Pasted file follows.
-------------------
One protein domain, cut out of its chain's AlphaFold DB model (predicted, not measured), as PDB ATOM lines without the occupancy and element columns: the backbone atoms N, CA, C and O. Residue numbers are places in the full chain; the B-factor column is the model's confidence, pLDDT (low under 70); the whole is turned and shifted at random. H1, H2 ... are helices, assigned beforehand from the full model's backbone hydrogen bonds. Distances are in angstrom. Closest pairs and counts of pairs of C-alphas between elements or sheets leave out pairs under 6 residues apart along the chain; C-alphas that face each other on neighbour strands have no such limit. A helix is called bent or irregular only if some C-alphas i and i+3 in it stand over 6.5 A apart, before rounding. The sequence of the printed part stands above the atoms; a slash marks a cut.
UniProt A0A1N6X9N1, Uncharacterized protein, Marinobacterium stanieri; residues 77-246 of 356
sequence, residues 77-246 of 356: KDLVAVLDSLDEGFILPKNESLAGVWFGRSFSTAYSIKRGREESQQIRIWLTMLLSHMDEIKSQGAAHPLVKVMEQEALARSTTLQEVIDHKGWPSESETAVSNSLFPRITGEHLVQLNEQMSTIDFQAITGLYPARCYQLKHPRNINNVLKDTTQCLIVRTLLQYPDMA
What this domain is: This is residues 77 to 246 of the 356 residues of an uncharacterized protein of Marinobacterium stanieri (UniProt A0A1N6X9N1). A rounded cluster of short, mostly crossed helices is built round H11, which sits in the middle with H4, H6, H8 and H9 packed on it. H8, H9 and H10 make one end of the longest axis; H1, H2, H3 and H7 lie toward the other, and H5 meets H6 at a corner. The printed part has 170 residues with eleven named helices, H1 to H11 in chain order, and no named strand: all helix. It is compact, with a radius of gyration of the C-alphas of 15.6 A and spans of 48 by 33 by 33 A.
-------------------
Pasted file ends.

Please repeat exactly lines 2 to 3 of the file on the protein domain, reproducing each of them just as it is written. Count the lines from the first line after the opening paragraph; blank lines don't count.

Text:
sequence, residues 77-246 of 356: KDLVAVLDSLDEGFILPKNESLAGVWFGRSFSTAYSIKRGREESQQIRIWLTMLLSHMDEIKSQGAAHPLVKVMEQEALARSTTLQEVIDHKGWPSESETAVSNSLFPRITGEHLVQLNEQMSTIDFQAITGLYPARCYQLKHPRNINNVLKDTTQCLIVRTLLQYPDMA
What this domain is: This is residues 77 to 246 of the 356 residues of an uncharacterized protein of Marinobacterium stanieri (UniProt A0A1N6X9N1). A rounded cluster of short, mostly crossed helices is built round H11, which sits in the middle with H4, H6, H8 and H9 packed on it. H8, H9 and H10 make one end of the longest axis; H1, H2, H3 and H7 lie toward the other, and H5 meets H6 at a corner. The printed part has 170 residues with eleven named helices, H1 to H11 in chain order, and no named strand: all helix. It is compact, with a radius of gyration of the C-alphas of 15.6 A and spans of 48 by 33 by 33 A.